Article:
Mark Cuban on Mavs' Dwight Howard Silence: 'We Don't Troll on Twitter'

Grant HughesNational NBA Featured ColumnistJuly 4, 2013

Jan 27, 2013; Dallas, TX, USA; Dallas Mavericks owner Mark Cuban yells at referee Brian Forte (not pictured) during the second half of the game between the Mavericks and the Phoenix Suns at the American Airlines Center. The Mavericks defeated the Suns 110-95. Mandatory Credit: Jerome Miron-USA TODAY Sports

Typically a fan of the spotlight, Dallas Mavericks owner Mark Cuban has his organization locked down tighter than Fort Knox as it takes part in the dogged pursuit of Dwight Howard. And at least in this instance, Cuban is more than happy to keep quiet.

According to Tim MacMahon of ESPN, Cuban said of the Mavs' recent discretion:

This is always our approach. We never talk about what we do. We don't test the waters in the media. We don't troll on Twitter. The approach I learned from Donnie [Nelson] is that more teams will talk to you and be more open with you when they know they won't read about it. Same with players.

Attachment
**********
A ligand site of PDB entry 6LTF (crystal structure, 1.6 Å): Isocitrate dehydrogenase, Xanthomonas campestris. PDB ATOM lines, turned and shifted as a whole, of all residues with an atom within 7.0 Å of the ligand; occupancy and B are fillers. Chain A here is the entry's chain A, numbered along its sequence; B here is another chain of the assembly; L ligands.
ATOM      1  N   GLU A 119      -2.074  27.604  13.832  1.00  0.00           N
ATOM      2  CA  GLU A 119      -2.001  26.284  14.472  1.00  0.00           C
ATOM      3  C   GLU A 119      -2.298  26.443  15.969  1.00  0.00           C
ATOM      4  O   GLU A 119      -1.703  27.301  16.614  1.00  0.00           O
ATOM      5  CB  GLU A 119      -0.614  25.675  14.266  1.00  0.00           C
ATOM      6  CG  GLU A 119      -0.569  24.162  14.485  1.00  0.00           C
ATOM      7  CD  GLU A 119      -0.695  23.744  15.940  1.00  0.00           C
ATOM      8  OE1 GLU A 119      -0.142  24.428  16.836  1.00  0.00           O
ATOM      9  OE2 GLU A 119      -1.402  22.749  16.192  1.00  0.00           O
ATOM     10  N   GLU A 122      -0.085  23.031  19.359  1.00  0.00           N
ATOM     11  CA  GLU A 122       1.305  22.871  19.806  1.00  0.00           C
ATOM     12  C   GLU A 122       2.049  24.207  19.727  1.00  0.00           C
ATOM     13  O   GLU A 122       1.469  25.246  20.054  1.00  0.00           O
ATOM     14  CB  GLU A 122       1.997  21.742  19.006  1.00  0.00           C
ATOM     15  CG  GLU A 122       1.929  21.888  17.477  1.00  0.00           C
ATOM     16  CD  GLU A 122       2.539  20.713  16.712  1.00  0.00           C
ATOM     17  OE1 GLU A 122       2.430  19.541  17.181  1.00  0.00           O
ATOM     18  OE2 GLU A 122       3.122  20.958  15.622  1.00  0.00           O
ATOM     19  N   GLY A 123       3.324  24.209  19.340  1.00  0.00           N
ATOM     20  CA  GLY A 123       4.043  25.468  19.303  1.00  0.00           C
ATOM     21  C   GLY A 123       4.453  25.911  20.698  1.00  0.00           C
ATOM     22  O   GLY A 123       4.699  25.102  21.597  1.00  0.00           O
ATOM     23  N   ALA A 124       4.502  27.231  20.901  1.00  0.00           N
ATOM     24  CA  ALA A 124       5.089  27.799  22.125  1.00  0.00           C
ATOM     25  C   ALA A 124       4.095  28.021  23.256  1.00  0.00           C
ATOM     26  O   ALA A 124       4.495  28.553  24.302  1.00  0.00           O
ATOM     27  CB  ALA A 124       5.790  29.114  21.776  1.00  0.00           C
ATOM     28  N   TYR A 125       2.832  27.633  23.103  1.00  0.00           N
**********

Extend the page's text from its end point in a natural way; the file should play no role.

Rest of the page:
The two things I hate the most are leaks to the media and the wave.

First of all, it's refreshing to hear that Cuban's Mavs aren't purposely leaking stories to the media like the rest of the teams in the Howard sweepstakes. Think about it: How are details of closed-door meetings between the Houston Rockets and Howard getting out if the Rockets aren't purposely letting them?

The same is true of the Golden State Warriors, who seem dead set on letting the world know they're real players in the chase for Howard—which they are, by the way.

And backing up a bit, the second point worth discussing here is that Cuban is even more deserving of praise for his second claim. Because nobody likes the wave.

Anyway, it's impossible to miss the irony of one of the NBA's most boisterous owners lauding the virtues of silence. It's even more ironic that he's making a specific point to keep his mouth shut on Twitter.

Perhaps the Mavs' new policy has something to do with the hefty fines Cuban has racked up over the years. Then again, maybe there's still a little sting left over from Kobe Bryant's epic tweet. You know, the one No. 24 fired off in response to Cuban's rather benign suggestion that the Los Angeles Lakers would be wise to consider amnestying him.

Months later, that tweet still packs a punch.

Anyway, the Mavericks clearly believe that keeping quiet is the best way to encourage other teams and players to do business with them. That's a reasonable thought process.

And if shutting up keeps Cuban from getting fined by the league or zinged by future Hall of Famers, all the better.